The name Spam was coined in 1936 by a New York actor named Kenneth Daigneau as part of a contest held by George A. Hormel & Company, the producers of the product, to replace the original name, Hormel Spiced Ham. The rest is history.
Few foods are as polarizing as this canned meat that was developed in the mid-thirties and gained popularity throughout America during the austere years of World War Two. These days, the name itself is more commonly associated with Monty Python and unwanted email than the actual product, but over the years it has served as a low-cost source of protein for millions of people around the world. Indeed, nearly eight billion cans of Spam have been sold since its launch on July 5, 1937.
According to Wikipedia, residents of Hawaii, Guam and the Northern Mariana Islands consume the most Spam per capita in the United States. Spam was introduced into these areas, as well as other islands in the Pacific such as Okinawa and the Philippines, during the US military occupation in World War Two. Since fresh meat was difficult to get to the soldiers on the front, World War II saw the largest use of Spam. GIs started eating it for breakfast, lunch and dinner. Surpluses of Spam from the soldiers’ supplies made their way into native diets. Consequently, Spam is a unique part of the history and effects of US influence in the Pacific.
In Hawaii, Spam is so popular it is sometimes referred to as “The Hawaiian Steak.” One of the most popular ways to serve Spam in Hawaii is Spam musubi—cooked Spam combined with rice and nori to create a bite-sized delicacy.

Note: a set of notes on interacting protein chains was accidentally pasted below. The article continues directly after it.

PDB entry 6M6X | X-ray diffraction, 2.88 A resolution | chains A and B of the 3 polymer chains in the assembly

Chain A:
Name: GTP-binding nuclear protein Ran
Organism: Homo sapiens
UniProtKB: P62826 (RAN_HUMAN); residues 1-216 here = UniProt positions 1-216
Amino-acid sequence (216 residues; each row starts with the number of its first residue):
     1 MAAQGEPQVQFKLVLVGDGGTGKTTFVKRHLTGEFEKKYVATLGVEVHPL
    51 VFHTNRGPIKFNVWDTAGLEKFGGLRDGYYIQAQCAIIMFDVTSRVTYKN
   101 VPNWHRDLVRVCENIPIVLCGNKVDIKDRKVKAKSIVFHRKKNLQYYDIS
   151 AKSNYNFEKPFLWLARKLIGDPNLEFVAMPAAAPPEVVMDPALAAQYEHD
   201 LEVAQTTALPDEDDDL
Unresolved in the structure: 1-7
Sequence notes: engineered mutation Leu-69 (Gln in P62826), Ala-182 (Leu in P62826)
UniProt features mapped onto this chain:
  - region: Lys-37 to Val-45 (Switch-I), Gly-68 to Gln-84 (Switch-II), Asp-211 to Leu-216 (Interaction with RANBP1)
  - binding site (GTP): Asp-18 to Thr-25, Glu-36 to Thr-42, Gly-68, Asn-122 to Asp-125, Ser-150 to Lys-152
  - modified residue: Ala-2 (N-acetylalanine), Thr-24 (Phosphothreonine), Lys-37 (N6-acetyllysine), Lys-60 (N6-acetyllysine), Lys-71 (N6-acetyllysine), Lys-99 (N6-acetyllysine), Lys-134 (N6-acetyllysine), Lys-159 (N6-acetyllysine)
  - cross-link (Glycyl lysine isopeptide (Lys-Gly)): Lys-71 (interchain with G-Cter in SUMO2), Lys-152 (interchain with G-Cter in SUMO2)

During World War Two, Spam was also a staple in Japanese American internment camps such as Tule Lake and Manzinar.
Several years ago, when the JCCA was looking to expand its menu at the Powell Street Festival salmon BBQ booth, Human Rights Committee member Tosh Kitagawa came up with the idea of selling Spam sushi. Given Spam’s history and its significance to the Nikkei community, it seemed like a good fit.
Tosh contacted Hormel Corp. and was successful in receiving donations of Spam, along with Spam musubi presses, hats, aprons and publicity materials.
It was a hit. During the 2010 and 2011 Festival, three sushi makers were assigned to each shift and were barely able to keep up with the demand, such was its popularity. In former years, we had an individual dedicated to slicing the spam, but this year, Hormel donated spam slicers which will effectively slice one can of spam into 9 equal slices with one stroke. The slices are marinated in equal parts of soya sauce and honey and then placed on the barbecue.
2012 marks the 75th Anniversary of Spam and The JCCA will be celebrating this historic year by once again selling Spam sushi along with the ever-popular salmon BBQ. Prices will be $3 for one piece.
The Greater Vancouver Japanese Canadian Citizens’ Association would like to thank Hormel Foods for their generosity.
You Will Need
Cooked short rain rice
1 can Spam (regular) sliced into 10 pieces
Sheet of nori cut in half
¼ cup soy sauce (shoyu)
¼ cup honey
Mix honey and shoyu for marinade
Dip slices of Spam in this mixture until well coated
Heat frying pan on medium heat
Fry the Spam slices on both sides until they are caramelized
Transfer to a plate and keep warm
Lay nori on cutting board, long side perpendicular to you
Place musubi mold in the middle of the nori
Place a layer (about ¼ to ½ inch) of rice in mold and press with presser
Place 1 slice of Spam on the pressed rice
Cover with another thin layer of rice and press firmly
Push sushi out of the mold and fold the nori firmly over it
Slice in half or leave whole
It is best not to overwhelm the Spam with too much rice. You may sprinkle furikake on the top of the first layer of rice and on top of Spam before putting the second layer of rice on the Spam.